14. 14. The Henley OutlookNovember 2011 INDUSTRIAL METALS Positives • Ample liquidity will support base metal prices. • Chinese restocking of copper likely to occur in the coming 12 months. Negatives • Macro uncertainty and risk aversion will continue to keep base metals under pressure for some time to come. • Growth forecasts have being revised downwards. HENLEY ASSESSMENT: We maintain our neutral view on base metals. Copper has been sold off very aggressively over the past months amid concerns about the health of the global economy. While commodities will benefit from higher inflation, we believe industrial metals in general remain vulnerable in the near future. AGRICULTURE Positives • By 2030, the UN estimates that demand for agricultural products will be about 60% higher than today. • Developing markets are seeing an increase in annual protein intake of 11%–15%. • In 2030, China’s meat consumption will be more than double the 1997 levels of 41kg/ person. • We now have about half the arable land per person that we had 40 years ago. Negatives • Prices are subject to many uncontrollable risks, eg, weather and natural disasters, politics and other pests. HENLEY ASSESSMENT: Positive: A rapidly-growing global population and the rapidly-developing emerging world underpin the long- term prospects of the agricultural sector globally. However, due to the vagaries of weather, politics and acts of God, this will always be a high-risk sector in which diversification is essential.The Henley Group Limited The Henley Outlook: 14An SFC Licensed investment adviser in Hong Kong Hong Kong, Singapore & ShanghaiSuite 2004-08, 20/F, St George’s Building, 2 Ice House Street, Central, Hong Konginfo@thehenleygroup.com.hk www.thehenleygroup.com.hk
  15. 15. The Henley OutlookNovember 2011 Alternative Investments Positives • The best-performing hedge fund managers for September were in directional trading/macro/CTA. Both discretionary and systematic trading managers capitalised on FX/rates trades as well as short equity exposure. • Policy makers are discussing an expansion of the IMF’s firepower as part of a global G20 agreement next month in Cannes, France. Again, a lot of hedge fund managers are putting their eye on whether IMF can work alongside the European bailout fund to help restore confidence in the zone, which might be another good month to take advantage of policy swing to bet on the long side. Negatives • Spluttering performance and steady inflows has been two of the industry’s biggest stories in 2011. One of the weakest months for net flows, March (-0.02%), followed a period of sustained performance, while August’s impressive asset gains (2.27%) come off the back of one of the worst summers for performance in the industry’s history. • As in August, there was significant dispersion in hedge fund returns in September. Overall, hedge funds lost money as the broad universe of managers struggled to cope with the market swing. The HFRX Global Hedge Fund Index ended the month with a loss of 3.0. Losses were generally concentrated in the equity long-short space where long bias portfolio suffered due to the market declines. Early estimates indicate that specialist credit managers, particularly those with long duration trades, also generated losses. HENLEY ASSESSMENT: Positive: We stand in the positive territory in terms of our long-term optimistic view in the alternative investment space despite of some current headwinds. We are undergoing review of our hedge fund managers as we firmly believe strategies such as CTA/Marco could provide significant positive hedging in such volatile environment comparing to other asset classes. GENERAL DISCLAIMER AND WARNING The Henley Group Limited (“The Henley Group”) has produced this document for your private use only and you must not distribute it to any other person in Hong Kong. Re-distribution or reproduction in whole or in part of this document by any means is strictly prohibited and The Henley Group accepts no liability for the actions of third parties in this respect. Funds not authorized by the Securities and Futures Commission may involve more risk and distribution or re-distribution of information relating to such funds to the public of Hong Kong may constitute an offence under the Securities and Futures Ordinance. Notwithstanding that the information contained herein has been obtained from sources which The Henley Group believes to be reliable, The Henley Group makes no guarantee, representation or warranty and accepts no responsibility or liability as to its accuracy, completeness or correctness. The information in this document, including any expressions of opinions or estimates, should neither be relied upon nor used in any way as indication of the future performance of any financial products, as prices of assets and currencies may go down as well as up and past performance should not be taken as indication of future performance. Neither this document nor any information contained herein shall be construed as an offer, invitation, advertisement, inducement, representation of any kind or form or any advice or recommendation to buy or sell any financial productsThe Henley Group Limited The Henley Outlook: 15An SFC Licensed investment adviser in Hong Kong Hong Kong, Singapore & ShanghaiSuite 2004-08, 20/F, St George’s Building, 2 Ice House Street, Central, Hong Konginfo@thehenleygroup.com.hk www.thehenleygroup.com.hk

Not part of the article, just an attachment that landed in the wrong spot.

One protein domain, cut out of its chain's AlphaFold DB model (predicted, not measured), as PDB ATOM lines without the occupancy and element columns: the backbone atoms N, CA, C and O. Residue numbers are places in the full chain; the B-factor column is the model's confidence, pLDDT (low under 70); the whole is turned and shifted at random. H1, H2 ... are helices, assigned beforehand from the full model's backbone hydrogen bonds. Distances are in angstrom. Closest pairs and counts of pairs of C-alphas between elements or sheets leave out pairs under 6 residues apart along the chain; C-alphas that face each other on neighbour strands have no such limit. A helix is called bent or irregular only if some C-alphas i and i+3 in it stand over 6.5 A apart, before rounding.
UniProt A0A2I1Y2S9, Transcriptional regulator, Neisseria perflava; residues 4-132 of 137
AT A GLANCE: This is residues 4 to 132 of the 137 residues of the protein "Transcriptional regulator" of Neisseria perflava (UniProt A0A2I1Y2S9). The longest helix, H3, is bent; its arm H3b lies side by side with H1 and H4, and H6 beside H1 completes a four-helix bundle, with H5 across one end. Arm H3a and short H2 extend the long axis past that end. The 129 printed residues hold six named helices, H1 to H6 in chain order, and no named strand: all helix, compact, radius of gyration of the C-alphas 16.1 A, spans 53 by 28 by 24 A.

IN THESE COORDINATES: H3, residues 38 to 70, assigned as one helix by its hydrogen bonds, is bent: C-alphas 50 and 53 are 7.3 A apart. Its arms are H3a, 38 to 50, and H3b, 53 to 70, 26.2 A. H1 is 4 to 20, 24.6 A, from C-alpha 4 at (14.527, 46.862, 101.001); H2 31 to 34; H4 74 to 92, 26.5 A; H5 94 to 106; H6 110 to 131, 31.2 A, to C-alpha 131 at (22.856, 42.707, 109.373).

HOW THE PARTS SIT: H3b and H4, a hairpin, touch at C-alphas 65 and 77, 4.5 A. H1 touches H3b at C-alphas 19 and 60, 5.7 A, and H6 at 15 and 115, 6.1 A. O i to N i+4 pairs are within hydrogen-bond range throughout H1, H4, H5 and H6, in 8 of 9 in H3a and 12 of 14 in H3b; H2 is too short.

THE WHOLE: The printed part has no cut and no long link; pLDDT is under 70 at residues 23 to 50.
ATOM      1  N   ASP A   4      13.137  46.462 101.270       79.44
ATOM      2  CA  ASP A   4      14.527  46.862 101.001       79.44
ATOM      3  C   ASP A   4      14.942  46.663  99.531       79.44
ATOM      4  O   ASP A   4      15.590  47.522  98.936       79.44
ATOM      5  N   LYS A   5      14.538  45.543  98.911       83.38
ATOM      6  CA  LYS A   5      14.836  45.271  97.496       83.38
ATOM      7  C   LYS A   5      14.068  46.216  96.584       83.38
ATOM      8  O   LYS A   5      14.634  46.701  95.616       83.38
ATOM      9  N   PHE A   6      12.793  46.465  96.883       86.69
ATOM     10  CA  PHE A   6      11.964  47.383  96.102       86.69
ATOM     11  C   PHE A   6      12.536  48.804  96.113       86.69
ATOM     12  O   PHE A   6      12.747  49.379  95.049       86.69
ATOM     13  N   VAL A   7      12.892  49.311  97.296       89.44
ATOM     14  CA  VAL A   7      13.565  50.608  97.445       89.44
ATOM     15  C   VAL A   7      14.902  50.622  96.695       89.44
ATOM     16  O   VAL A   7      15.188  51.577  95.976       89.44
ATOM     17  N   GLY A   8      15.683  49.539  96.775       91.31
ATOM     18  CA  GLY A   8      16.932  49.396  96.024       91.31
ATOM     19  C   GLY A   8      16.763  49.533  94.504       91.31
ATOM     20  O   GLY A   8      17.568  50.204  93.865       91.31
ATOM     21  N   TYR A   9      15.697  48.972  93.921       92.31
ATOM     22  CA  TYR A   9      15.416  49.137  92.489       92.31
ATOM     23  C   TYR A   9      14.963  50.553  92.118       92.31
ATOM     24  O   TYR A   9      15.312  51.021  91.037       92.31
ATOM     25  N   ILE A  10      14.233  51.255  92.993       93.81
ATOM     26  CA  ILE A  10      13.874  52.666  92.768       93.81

16. 16. The Henley OutlookNovember 2011 “Do you devote enough time to looking after your investments?“ The Henley Investment Advisory Service is all about providing you with a committed, professional partner for your personal finances. Similar to the service level a private bank would offer, it brings proactive investment advice to our clients in a cost-effective manner. Henley Investment Advisory will help ensure your savings are invested in the right asset class at the right time, making your hard-earned cash work harder still and propelling you faster towards financial freedom. For more information about the service, talk to your Henley advisor or send an email to hias@thehenleygroup.com.hkThe Henley Group Limited The Henley Outlook: 16An SFC Licensed investment adviser in Hong Kong Hong Kong, Singapore & ShanghaiSuite 2004-08, 20/F, St George’s Building, 2 Ice House Street, Central, Hong Konginfo@thehenleygroup.com.hk www.thehenleygroup.com.hk